Ils n'ont pas de l'habitude / pas "d'habitude" or pas "l'habitude"?

Ils n'ont pas de l'habitude / pas "d'habitude" or pas "l'habitude"?

Asked 1 year ago
CécileKwiziq language super starCorrect answer

Hi Helen,

As the expression is - 'avoir l'habitude de faire quelque chose', the le is maintained after the pas or it would not make any sense...

but I can understand your confusion...

I'm not sure why when I post questions, the body doesn't post but here's the rest of the question: I'm thinking that "de" follows pas before nouns( except when using etre.) So would this sentence be correct: "Ils n'ont pas d'habitude de parler francais." Or should it be "ils n'ont pas de l'habitude de parler francais"? I actually had a French speaker tell me there is no "de" and it's "Ils n'ont pas l'habitude de parler francais. Help!:)

Hi Helen,

"Ils n'ont pas l'habitude de parler français" -- They are not in the habit of speaking French.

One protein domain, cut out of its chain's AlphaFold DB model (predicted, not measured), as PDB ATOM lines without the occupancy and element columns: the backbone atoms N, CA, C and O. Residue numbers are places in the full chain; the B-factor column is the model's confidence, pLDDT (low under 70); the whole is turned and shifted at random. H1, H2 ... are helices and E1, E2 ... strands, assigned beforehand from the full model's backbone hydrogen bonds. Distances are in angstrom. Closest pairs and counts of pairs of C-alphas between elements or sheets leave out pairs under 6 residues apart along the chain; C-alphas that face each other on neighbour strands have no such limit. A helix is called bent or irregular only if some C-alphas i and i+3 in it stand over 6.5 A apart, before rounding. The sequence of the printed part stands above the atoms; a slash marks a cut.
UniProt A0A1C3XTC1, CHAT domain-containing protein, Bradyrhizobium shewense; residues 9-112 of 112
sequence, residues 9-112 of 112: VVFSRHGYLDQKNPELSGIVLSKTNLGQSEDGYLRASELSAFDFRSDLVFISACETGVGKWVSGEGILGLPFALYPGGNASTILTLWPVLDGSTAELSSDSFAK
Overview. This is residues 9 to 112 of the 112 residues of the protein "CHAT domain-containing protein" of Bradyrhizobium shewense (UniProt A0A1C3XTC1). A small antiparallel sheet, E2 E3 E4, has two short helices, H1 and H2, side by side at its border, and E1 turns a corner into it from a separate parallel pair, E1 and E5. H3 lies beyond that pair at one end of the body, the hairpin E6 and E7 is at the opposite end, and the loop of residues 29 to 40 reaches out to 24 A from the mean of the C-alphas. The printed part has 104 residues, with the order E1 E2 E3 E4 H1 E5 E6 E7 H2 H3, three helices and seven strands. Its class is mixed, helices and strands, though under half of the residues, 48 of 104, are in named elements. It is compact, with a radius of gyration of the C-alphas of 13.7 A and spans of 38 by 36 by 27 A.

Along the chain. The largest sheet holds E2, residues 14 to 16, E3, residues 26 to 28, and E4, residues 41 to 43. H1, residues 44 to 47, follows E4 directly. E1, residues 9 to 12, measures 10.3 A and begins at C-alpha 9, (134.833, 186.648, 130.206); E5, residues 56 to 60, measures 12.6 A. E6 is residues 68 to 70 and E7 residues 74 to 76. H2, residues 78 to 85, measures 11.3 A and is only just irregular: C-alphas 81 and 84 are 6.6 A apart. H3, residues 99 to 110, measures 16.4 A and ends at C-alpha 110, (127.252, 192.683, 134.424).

You don't use "de" in this case because that would signifiy that what comes after is part of a bigger thing (e.g. "un morceau du gâteau" -- a piece of the cake). Since there isn't something like a "bigger piece of habit" you don't use the preposition "de".

Hope that helps, -- Chris  (not a native speaker).

Chris, thank you for this. I love the logic about it not being "part of a bigger thing". Would you say the majority of time, we would use "pas de" before a noun?

Yes, definitely. According to this pattern:

"Tu as du lait?" - "Non, je n'ai plus de lait." -- "Do you have some milk?" - No, I have no more milk."

-- Chris. 

Ils n'ont pas de l'habitude / pas "d'habitude" or pas "l'habitude"?

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